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Book says two men from Reuters saved the Pope

A fact-based Italian novel credits two Reuters correspondents and Philippine President Ferdinand Marcos with saving Pope Paul VI from assassination at Manila International Airport on 27 November 1970.

The book “Wanted. Benjamín Mendoza y Amor. Il pittore che attentò alla vita di Papa Paolo VI” was written by Sergio Campailla and published in 2016.

Here is an excerpt translated from Italian: “A Bolivian artist, Benjamin Mendoza y Amor from La Paz, disguised as a priest, tried to assassinate the Pope with a 12-inch dagger, it is reported from Manila. He failed and wounded Cardinal Stephen Kim of South Korea instead. Credit for the foiled assassination attempt goes to three people: two Reuters correspondents - Ernesto Mendoza (no relation of the assailant) and Alexander Chancellor - and President Ferdinand Marcos of the Philippines who deflected the dagger which was inscribed with some Spanish words including ‘mierda’. A British bishop, Reverend Anthony D. Galvin, a six-foot colossus from Sarawak, grabbed the attacker and dragged him away. Philippine security men then took custody of the man who declared: ‘I wanted to save humanity from superstition.’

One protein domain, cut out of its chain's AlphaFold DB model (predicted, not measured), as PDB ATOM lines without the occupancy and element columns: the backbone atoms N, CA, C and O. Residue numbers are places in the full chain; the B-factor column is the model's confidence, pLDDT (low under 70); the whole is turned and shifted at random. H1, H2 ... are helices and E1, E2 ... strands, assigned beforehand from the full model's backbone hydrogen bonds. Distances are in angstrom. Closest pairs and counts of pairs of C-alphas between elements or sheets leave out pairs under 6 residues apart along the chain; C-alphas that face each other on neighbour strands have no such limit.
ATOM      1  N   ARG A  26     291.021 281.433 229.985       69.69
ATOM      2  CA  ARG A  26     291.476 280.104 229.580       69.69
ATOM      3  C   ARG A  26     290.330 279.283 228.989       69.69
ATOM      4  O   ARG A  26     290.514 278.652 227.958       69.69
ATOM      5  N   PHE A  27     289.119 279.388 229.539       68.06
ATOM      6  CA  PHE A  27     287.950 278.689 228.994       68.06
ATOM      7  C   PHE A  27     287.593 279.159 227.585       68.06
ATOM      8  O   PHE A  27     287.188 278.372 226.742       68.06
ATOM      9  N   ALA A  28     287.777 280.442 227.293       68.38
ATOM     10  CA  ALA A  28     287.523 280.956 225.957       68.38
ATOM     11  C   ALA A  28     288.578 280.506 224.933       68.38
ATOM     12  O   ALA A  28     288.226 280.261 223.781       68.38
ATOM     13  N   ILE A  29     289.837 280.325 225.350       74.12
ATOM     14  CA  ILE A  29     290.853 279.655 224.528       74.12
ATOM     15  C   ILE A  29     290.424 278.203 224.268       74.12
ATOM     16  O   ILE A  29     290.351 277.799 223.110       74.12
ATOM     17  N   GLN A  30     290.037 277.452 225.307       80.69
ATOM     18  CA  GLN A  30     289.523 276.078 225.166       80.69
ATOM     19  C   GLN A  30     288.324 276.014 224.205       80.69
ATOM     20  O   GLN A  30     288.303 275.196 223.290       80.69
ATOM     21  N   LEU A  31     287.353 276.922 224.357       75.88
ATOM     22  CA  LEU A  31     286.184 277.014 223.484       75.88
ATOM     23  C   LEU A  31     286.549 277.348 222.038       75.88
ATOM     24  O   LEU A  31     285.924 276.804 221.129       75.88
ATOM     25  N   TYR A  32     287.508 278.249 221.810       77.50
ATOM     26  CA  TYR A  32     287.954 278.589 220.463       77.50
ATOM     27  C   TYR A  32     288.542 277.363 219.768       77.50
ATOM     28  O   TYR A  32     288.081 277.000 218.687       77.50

“The Pope was saved by three persons: two Reuters correspondents - a triumph for the news agency - and President Marcos.”

Chancellor, who died in January, and I were both in Manila to cover the Pope’s visit. I had flown in from Hong Kong where I was based after working in Italy for three years. Chancellor, Reuters’ Rome bureau chief, had flown in with the papal press party.

But I was not at the airport. I was in the office monitoring TV and desking the story. Chancellor was at the airport but nowhere near the Pope. Our airport stringer, a defence reporter for a local newspaper and a friend of Reuters’ Manila manager Mike Marabut phoned me with news of the incident. He said he believed the assailant was Filipino. When I asked him why he thought so, he said: “I kicked him and he shouted ‘aray’ (ouch in the Filipino language).”

Luckily I decided to wait for an official statement which identified him as a 35-year-old Bolivian painter. By most accounts it was the Pope’s private secretary, Monsignor Pasquale Macchi, and Bishop Galvin who foiled the first papal assassination attempt in modern history. Benjamin Mendoza was reported to have signed a statement in prison saying it was President Marcos who stopped him with a karate chop but this version did not gain much credence.

PHOTO The Pope’s private secretary pushes the would-be assassin (right) away. ■